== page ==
This is what Christ did for us on the cross. He laid down his life for us. His death and resurrection destroyed the power of death. That's the way Jesus loves us. And that's the way we are called to love each other.
“The mark by which all men will know you for my disciples will be the love you bear one another.” John 13:35
Love and the Art Critic
All of the gifts we have received from God, all of our talents, abilities and blessings, are given to us that we may put them at the service of our brothers and sisters. This is what it means to sacrifice our lives for one another and to love as Jesus has loved us.
That is not to say it is easy, far from it. We may dismiss this commandment thinking that it is only for those who are already saints. But that simply isn't the case. It is the path that will lead us all to sanctity. We may think the commandment is unrealistic, that it just isn't possible to be so self-sacrificing, but if that were the case, Jesus would not have given us the command.
Artists are often told to not take criticism of their work personally. After all, we are told, they are not criticizing you, just your work. But when you are passionate about the work you do, whatever the work may be, your work is part of you. It is difficult to not take it personally.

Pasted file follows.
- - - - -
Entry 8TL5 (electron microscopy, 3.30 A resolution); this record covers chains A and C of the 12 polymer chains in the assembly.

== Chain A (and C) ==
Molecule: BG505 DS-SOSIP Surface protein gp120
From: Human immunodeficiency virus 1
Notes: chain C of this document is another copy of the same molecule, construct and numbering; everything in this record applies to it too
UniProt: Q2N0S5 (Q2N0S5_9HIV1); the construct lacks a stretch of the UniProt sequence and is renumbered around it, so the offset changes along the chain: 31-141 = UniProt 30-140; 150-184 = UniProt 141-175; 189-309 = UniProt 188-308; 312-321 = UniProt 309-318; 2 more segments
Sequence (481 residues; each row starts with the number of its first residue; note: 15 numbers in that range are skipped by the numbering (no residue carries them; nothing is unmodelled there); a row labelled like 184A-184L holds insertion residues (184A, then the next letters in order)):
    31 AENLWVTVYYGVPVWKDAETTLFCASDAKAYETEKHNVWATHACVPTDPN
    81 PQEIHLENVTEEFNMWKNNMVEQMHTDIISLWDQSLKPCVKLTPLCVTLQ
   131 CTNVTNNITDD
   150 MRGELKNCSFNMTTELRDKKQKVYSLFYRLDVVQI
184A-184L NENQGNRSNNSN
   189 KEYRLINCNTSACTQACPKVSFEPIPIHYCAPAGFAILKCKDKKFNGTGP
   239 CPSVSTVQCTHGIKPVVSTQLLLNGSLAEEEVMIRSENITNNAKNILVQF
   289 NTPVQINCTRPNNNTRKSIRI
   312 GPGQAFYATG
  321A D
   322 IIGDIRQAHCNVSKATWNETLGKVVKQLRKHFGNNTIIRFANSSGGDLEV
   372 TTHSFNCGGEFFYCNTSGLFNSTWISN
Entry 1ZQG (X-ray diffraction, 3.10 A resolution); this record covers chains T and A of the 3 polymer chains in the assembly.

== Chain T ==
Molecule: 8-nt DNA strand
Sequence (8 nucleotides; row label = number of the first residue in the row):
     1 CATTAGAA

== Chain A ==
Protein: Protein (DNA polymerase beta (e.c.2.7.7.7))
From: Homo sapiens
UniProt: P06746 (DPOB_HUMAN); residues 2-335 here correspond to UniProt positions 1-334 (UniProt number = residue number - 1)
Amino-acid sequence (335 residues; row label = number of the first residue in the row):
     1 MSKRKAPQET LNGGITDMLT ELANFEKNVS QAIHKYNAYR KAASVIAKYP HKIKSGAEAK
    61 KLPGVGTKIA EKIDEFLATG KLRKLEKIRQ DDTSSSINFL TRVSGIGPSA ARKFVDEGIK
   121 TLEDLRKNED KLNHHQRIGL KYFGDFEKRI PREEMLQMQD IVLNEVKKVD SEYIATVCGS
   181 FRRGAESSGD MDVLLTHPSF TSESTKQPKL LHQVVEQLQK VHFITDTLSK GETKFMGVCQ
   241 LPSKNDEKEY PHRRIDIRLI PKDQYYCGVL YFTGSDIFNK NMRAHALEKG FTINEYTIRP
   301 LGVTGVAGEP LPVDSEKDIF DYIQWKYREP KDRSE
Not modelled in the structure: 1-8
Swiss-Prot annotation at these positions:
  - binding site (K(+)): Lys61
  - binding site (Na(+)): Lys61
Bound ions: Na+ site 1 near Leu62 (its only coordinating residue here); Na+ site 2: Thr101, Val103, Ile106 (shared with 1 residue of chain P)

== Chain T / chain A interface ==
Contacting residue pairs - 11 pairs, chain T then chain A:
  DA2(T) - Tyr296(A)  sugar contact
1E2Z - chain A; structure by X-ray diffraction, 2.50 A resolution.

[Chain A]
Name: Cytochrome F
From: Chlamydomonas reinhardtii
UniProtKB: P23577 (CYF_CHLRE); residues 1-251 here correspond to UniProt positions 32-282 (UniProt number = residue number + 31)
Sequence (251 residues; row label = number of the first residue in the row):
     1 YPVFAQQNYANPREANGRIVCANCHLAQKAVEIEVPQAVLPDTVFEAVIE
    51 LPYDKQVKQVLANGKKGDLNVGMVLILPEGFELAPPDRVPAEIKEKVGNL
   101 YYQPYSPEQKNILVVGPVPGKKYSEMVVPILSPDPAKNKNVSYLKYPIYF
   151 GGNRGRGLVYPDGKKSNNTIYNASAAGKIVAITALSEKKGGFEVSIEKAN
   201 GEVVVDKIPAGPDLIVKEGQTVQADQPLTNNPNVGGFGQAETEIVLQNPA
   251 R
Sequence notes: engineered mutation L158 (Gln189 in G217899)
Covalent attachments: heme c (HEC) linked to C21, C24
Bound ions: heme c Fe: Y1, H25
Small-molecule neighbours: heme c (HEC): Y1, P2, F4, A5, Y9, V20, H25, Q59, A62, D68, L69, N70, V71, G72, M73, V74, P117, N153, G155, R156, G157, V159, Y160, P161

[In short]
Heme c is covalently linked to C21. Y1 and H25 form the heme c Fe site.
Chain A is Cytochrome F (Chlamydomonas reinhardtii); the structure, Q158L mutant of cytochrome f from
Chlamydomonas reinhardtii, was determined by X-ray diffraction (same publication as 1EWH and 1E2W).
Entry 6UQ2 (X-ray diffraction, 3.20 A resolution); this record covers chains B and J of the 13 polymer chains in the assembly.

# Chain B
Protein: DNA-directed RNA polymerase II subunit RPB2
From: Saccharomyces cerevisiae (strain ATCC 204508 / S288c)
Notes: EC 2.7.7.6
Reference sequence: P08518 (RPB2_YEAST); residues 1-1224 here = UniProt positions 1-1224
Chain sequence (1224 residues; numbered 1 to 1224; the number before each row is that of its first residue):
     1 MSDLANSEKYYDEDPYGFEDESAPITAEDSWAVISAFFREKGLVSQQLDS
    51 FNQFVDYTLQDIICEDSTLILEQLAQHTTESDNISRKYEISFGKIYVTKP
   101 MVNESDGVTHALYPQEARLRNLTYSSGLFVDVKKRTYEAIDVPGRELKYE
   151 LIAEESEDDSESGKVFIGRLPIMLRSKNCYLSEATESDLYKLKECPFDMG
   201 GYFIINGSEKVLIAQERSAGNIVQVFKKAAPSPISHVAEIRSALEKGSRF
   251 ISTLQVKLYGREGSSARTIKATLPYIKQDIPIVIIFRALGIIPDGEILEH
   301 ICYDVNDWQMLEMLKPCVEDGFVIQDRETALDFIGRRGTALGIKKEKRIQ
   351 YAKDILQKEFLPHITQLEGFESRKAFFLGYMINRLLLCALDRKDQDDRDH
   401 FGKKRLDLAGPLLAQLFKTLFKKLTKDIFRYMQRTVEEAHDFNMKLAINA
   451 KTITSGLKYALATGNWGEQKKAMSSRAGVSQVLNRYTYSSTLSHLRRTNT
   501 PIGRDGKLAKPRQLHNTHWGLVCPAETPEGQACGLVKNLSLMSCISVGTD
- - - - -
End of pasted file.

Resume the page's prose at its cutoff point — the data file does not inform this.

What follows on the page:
Now of course some criticism is warranted, it forces us to take a step back and honestly evaluate what we are doing and where we could improve. This is referred to as “constructive criticism.” It helps us and guides into developing our gifts and talents to the highest degree. This type of criticism comes from love and understanding, a genuine desire to help the artist grow and develop.
But there is another type of criticism, one born of hatred and ignorance. It does not seek to understand, it has no interest in being helpful, it is simply meant to tear down rather than build up.
When we face criticism of our work we must discern which type of criticism it is. Does it come from understanding or ignorance? Is the critic someone who understands our work, our journey, and truly wishes to help? Or is the critic merely interested in their own self worth and has no interest in understanding what we are trying to do?